In Act IV, scene 1 of "Romeo and Juliet", how does Paris explain the hasty marriage to the Friar?

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sullymonster | College Teacher | (Level 1) Educator Emeritus

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Paris tells the Friar that Capulet wants the marriage to happen quickly because Juliet has been weeping constantly for the death of her cousin Tybalt.  Capulet believes that the marriage to Paris will help his daughter get over her grief.

The dramatic irony of this scene is that the audience knows that Juliet is not weeping for Tybalt, but that she is already married and weeping because her husband Romeo has been banished for Tybalt's death.  The audience also knows that the Friar is aware of all this, though Paris is ignorant of it.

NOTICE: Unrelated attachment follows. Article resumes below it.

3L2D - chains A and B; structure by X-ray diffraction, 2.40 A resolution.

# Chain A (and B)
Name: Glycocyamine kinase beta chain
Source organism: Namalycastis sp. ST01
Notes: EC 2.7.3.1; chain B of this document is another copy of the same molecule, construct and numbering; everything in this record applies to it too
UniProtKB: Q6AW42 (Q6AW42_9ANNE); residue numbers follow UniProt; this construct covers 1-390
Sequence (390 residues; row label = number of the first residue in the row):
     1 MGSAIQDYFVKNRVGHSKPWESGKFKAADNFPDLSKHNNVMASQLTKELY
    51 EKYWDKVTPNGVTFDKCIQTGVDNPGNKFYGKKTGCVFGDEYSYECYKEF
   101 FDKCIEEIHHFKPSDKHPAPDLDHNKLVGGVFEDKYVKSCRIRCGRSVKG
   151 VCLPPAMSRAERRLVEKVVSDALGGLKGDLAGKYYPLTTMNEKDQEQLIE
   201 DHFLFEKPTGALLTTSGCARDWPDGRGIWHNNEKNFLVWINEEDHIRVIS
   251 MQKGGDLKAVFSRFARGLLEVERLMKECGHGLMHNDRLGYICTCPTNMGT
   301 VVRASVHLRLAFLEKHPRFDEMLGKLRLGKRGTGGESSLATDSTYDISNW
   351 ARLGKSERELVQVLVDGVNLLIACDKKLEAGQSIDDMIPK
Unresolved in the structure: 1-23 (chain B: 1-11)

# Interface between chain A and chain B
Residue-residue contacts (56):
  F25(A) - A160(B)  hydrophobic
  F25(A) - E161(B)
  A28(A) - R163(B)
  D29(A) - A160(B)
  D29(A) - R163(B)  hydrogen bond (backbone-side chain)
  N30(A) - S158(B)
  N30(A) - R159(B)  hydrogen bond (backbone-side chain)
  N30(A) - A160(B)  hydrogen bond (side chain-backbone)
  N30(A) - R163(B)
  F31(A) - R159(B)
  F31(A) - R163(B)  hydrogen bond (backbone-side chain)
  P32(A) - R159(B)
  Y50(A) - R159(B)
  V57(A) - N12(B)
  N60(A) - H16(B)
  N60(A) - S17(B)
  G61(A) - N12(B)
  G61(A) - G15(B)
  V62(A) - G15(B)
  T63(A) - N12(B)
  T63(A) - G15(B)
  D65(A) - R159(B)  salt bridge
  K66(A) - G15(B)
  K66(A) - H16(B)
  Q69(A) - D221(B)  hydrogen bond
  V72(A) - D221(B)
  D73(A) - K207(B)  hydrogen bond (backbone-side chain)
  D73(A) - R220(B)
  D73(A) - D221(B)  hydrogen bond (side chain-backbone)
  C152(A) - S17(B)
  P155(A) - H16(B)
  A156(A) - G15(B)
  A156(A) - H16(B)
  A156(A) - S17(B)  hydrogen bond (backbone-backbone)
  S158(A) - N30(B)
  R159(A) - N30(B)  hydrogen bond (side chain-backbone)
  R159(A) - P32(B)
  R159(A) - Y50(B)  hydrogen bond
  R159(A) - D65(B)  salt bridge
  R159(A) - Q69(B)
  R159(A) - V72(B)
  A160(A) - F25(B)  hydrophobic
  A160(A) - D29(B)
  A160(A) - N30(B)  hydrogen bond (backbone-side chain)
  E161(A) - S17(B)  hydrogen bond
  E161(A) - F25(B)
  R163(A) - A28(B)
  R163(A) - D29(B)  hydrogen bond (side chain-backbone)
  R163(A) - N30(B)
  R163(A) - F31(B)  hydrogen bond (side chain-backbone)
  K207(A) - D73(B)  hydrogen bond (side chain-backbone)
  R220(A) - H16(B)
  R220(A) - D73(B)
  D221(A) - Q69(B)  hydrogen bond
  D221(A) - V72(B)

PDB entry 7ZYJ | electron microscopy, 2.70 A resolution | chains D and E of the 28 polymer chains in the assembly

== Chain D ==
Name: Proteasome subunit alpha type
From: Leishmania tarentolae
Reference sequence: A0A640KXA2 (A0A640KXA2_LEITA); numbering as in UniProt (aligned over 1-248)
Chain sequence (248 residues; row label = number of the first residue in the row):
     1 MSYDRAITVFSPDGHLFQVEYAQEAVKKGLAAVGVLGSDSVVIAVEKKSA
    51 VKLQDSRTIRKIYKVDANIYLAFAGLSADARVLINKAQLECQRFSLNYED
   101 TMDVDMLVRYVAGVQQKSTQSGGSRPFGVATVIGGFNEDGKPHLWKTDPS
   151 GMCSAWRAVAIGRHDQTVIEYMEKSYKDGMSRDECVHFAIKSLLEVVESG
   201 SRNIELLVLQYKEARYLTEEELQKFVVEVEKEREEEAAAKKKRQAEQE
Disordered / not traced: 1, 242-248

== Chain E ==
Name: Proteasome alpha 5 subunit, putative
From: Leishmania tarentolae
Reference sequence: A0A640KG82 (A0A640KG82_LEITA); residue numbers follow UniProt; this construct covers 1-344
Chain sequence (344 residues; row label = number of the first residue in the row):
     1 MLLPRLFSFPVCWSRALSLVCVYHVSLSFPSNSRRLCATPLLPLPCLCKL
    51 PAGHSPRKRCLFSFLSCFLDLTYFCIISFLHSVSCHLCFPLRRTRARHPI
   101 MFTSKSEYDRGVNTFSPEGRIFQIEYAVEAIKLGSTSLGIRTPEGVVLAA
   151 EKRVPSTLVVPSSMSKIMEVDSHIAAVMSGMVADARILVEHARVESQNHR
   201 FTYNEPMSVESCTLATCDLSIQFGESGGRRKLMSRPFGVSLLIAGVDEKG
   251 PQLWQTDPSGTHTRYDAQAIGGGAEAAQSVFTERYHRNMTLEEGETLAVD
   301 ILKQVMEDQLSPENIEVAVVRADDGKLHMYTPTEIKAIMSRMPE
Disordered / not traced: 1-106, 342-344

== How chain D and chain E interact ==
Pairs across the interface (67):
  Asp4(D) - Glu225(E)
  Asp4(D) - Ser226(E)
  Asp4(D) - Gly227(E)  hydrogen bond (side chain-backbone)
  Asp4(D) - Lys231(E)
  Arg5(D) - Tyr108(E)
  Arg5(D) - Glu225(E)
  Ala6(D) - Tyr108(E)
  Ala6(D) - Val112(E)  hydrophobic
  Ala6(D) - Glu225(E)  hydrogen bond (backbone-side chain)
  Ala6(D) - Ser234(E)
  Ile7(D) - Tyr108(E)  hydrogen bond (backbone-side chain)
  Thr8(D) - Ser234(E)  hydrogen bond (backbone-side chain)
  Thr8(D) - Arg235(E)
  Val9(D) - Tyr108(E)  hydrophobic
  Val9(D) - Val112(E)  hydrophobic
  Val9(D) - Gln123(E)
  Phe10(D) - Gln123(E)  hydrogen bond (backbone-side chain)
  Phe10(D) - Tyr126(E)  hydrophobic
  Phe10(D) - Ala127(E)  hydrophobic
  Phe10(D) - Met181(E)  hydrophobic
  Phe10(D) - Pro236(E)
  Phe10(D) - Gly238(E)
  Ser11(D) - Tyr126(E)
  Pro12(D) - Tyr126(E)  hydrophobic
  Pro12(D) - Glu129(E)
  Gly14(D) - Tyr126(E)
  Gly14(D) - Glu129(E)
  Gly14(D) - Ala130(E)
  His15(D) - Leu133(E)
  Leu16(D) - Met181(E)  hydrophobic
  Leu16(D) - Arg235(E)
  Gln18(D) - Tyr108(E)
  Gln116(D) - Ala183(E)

Many critics believe that Capulet wasn't so concerned about his daughter's grief.  Instead, he was concerned about the Prince giving out punishment for the death of Mercutio, his cousin.  These critics believe that Capulet wanted the marriage to happen quickly because Paris is also the Prince's cousin, and then the Capulet's and the Prince would be connected... perhaps preventing punishment for the family.

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